What is an ankle sprain?
The most common type of ankle injury is a sprain. A sprain is the stretching or tearing of the ligaments around the ankle due to a forceful injury. The most frequently seen sprain is an inversion sprain. This occurs when the ankle is “rolled”, tearing the ligaments on the outside portion of the ankle. Patients often report hearing a “pop” at the time of injury and usually develop pain and swelling on the lateral aspect of the ankle. We will discuss the inversion sprain, as this is by far the most common sprain.
Are there different degrees of sprain?
Yes, there is grade I (mild), grade II (moderate), and grade 3 (severe). Three ligaments stabilize the lateral ankle: the anterior talofibular (ATF), calcaneofibular (CF), and posterior talofibular ligaments. In a grade one sprain, the anterior talofibular ligament is stretched causing pain and tenderness just anterior/inferior to the lateral malleolus. There are different definitions to a grade 2 sprain but typically, a grade 2 sprain involves injury to the anterior talofibular and calcaneofibular ligaments. A grade 3 sprain involves the rupture of the ATF and CF ligaments.
How is an ankle sprain diagnosed?
The patient will usually describe a forceful inversion injury. Often they will hear a “pop” and their lateral ankle will swell initially, followed by bruising a few days later. Although uncomfortable, the patient will usually be able to put weight on the ankle, and the inability to do so should make the physician suspicious of a fracture. Examination will involve inspection and palpation of the ankle. Tenderness on the lateral aspect of the ankle anterior to the lateral malleolus indicates an ATF injury. Tenderness below the lateral malleolus indicates a CF injury. Tenderness directly over the lateral malleolus may be indicative of a fracture. A drawer test and tilt test are often performed to assess ankle stability, but these tests are often difficult to interpret. X-rays are usually obtained to rule out a fracture.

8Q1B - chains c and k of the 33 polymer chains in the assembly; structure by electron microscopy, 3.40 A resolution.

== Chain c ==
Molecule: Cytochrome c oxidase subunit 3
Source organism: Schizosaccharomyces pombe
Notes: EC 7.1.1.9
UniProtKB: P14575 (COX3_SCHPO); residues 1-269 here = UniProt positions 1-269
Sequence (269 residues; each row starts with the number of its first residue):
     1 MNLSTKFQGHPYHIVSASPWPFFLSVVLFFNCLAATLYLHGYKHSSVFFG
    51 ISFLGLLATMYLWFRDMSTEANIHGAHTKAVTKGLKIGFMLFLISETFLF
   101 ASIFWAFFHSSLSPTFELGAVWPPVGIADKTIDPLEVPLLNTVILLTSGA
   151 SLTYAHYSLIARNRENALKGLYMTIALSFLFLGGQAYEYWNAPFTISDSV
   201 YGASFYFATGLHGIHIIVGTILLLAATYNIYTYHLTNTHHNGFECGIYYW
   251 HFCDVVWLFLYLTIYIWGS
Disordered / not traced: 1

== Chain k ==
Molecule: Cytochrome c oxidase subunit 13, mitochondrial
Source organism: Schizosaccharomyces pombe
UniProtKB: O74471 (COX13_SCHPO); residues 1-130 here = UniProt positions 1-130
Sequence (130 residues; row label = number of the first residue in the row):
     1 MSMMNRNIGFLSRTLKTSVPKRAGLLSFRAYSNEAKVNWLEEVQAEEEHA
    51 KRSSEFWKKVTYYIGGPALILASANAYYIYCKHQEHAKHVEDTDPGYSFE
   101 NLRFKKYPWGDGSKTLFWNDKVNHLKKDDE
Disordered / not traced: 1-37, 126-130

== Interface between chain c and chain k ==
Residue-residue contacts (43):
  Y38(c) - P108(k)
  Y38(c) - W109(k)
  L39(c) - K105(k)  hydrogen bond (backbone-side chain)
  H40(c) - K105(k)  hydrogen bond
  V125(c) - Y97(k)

What is treatment for an ankle sprain?
The treatment process can be divided into three phases. Modifications to these phases can be made depending upon the severity of the injury. Phase 1 is usually one to two days with the focus primarily on the reduction of inflammation utilizing the principles of RICE (Rest, Ice, Compression and Elevation), Non-Steroidal Anti-Inflammatory Drugs (NSAIDs), and crutches as needed to allow weight bearing as tolerated. Icing should occur 3 times a day, 20 minutes at a time. Phase 2 (2-12 days) focuses on restoration of motion within the ankle complex starting with active range of motion into dorsiflexion and plantar flexion. Inversion and eversion may be too painful to tolerate actively and therefore should be performed either passively or via active-assist. Weight bearing during walking should gradually be increased to allow proprioception (the ability to tell the position of the foot in space) to return and an increase in ankle mobility. Phase 3 (12 days and beyond) should focus on strengthening, agility and endurance. Strengthening should primarily emphasize dorsiflexion and eversion, as these muscles are responsible for resisting inversion-plantar flexion sprains. Proprioception activities can be initiated utilizing a balance board or trampoline. Agility and endurance activities should gradually progress to allow return to functional and athletic activities. Not only do the ligaments need to heal after a sprain, but the nerve endings that have been stretched need to be re-trained to tell the position of the foot in space, thereby preventing recurrence.
Will I need ankle surgery?
Usually, no. Very rarely does someone require surgery for an ankle sprain, and not after a single episode. Occasionally, a patient will develop recurrent instability with incompetent lateral ligaments, which may require reconstruction. This should be fully evaluated with stress x-rays and usually an MRI to evaluate the lateral structures. Also, scar tissue may develop on the lateral aspect of the ankle (lateral gutter) that may require an arthroscopic surgery to clean out.